Mental Health Monday–Bipolar without the Mania


Writer and blogger, Donna Hole, asks:

(Paraphrased) My main character has Bipolar II Disorder. He’s never taken any regular meds, but does self medicate with meth. A period of time in the novel covers about 18 months where he neither uses or has an episode. Is this plausible?

First, a comment on diagnosis. Bipolar Disorder falls under the category of Mood Disorders in the DSM-IV (Diagnostic and Statistic Manual-IV) and refers to “highs” and “lows” of mood states. Someone suffering from Bipolar I Disorder has episodes of depression as well as episodes of mania (characterized by elevated or irritable mood, feelings of euphoria, distractibility, increased pleasure seeking behavior, decreased need for sleep, pressured speech, grandiosity, and flight of ideas/rapid changes of topic–these symptoms are taken to the extreme, by the way). Someone experiencing Bipolar II Disorder has depressive episodes, but not manic episodes. Instead, they have episodes of hypomania (characterized by the same symptoms above, but not as extreme…think of it as having elevated/irritable mood with decreased need for sleep, but still being able to function relatively well).

Methamphetamine use can cause symptoms similar to mania.

Mood disorders fluctuate naturally, so it is plausible that someone would be symptom free for several months. Drug use (if not to the point of abuse/dependence) can also fluctuate.

In one of his drug runs, he is convinced by his family to go to the family doctor (he has an intense distrust and dislike for them for himself). I’ve written the scene with him completely delusional, and the doctor tries to give him a shot of Haloperidol to calm him enough to get him into a treatment facility. He bolts of course, but I’m wondering if the medication would have accomplished it purpose or would have made the situation worse?

The simple answer, is yes, Haldol (haloperidol) is a medication given to someone experiencing psychosis (characterized by hallucinations and/or delusions).

The injectable form is generally given in emergency room settings or on an inpatient unit if someone is exhibiting symptoms/behaviors that could cause harm to the person or people around them. Emergency medication as described in the scenario above doesn’t generally occur in the primary care doctor’s office. If someone melts down, security, the police, or EMS would be called and the person would be taken to the ER if further evaluation is required.

The medication is designed to alleviate hallucinations and delusions and have a calming effect. They generally take effect within a couple days.

Remember, this information is for writing purposes only and is NOT to be construed as medical advice or treatment.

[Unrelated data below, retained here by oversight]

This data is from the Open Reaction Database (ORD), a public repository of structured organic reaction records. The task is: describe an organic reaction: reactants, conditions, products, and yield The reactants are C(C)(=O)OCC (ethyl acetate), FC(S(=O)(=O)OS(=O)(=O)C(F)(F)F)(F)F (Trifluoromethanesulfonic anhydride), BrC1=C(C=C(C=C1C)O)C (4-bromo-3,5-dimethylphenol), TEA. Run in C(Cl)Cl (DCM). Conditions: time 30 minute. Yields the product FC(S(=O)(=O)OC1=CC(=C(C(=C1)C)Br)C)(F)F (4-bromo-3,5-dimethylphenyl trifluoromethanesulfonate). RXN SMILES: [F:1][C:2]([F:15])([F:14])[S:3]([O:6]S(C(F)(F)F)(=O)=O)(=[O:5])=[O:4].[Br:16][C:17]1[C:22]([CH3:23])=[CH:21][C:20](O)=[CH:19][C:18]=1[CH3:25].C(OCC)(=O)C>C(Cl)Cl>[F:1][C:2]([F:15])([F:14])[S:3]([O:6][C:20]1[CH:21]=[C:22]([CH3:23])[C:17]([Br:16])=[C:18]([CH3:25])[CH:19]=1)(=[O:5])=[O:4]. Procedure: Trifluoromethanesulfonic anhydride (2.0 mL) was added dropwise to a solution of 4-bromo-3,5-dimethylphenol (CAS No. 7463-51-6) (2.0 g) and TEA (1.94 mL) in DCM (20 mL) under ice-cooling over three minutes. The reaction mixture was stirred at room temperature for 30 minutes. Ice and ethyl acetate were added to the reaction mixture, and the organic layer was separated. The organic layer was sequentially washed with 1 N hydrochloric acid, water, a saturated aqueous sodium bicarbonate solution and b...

Keep your questions coming!

Be sure to check out Lydia’s and Sarah’s posts!

 

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18 comments on “Mental Health Monday–Bipolar without the Mania

  1. Doris says:

    I hope Donna finishes her novel soon ’cause now I am anxious about reading it 🙂

    Doris

  2. Ciara Knight says:

    Wow, great characterization, Donna. Can’t wait to read this. Another great post, Laura. Thanks.

  3. Vicki Tremper says:

    Thanks for the info, Laura!

  4. Great information here – and something I can use in my next manuscript, too. Win-Win!

  5. Lydia K says:

    Ooh, great post. I’ve wondered about this situation. I love your MHM’s!

  6. Donna Hole says:

    Excellent! Thanks Laura for helping me keep my character in character. Its a touchy subject for a lot of people and I want to be authentic.

    You’ve been a great help.

    ………dhole

  7. Reading posts like this inspire me, and I start imagining situations and characters for future projects… 😀

  8. Talli Roland says:

    Wow – fantastic info! Thanks for the wealth of facts!

  9. My husband is Bi-Polar. He is not extreme. Once, the doctor put him on two meds that made him extreme though. That was very weird and I told him immediately to stop taking the new drug.
    Nancy

  10. Madeleine says:

    Ah I like that idea. One of my main characters has an interesting mental condition, but first he goes missing… :O)

  11. Saumya says:

    Hi, Laura! I found your awesome blog through Lydia’s and love your posts! I’m a medical student and writer so a lot of your information is relateable and valuable. Is there a way to become a follower? I was having trouble finding a link. Looking forward to more of your posts. Best of luck with your writing journey!

  12. Lynn Rush says:

    Nice stuff, here. Great information to create well-rounded characters. THANKS

  13. I love mental health mondays. As a writer and a psych major, they always brighten my day. It’s like “yay! psych lingo!” lol

    ❤ Gina Blechman

  14. Kendall Grey says:

    Laura,

    I’m a little late discovering your blog, but this is *so* cool! Now I know who to go to when I have a mental health-related question about a character. I signed up for updates, so I’ll be back to see what else you cook up on your blog. Yay!

  15. Many in my family suffer from Bipolar and are in and out of the hospital. This is interesting information both for writing and for personal information. Thank you.

  16. Donea Lee says:

    Fascinating! I’m sure this will really help Donna out ~ 🙂 New follower and fellow crusader here, just (finally) making the rounds. Happy Tuesday!

  17. I don’t know much about bipolar or meth. This was an interesting post.

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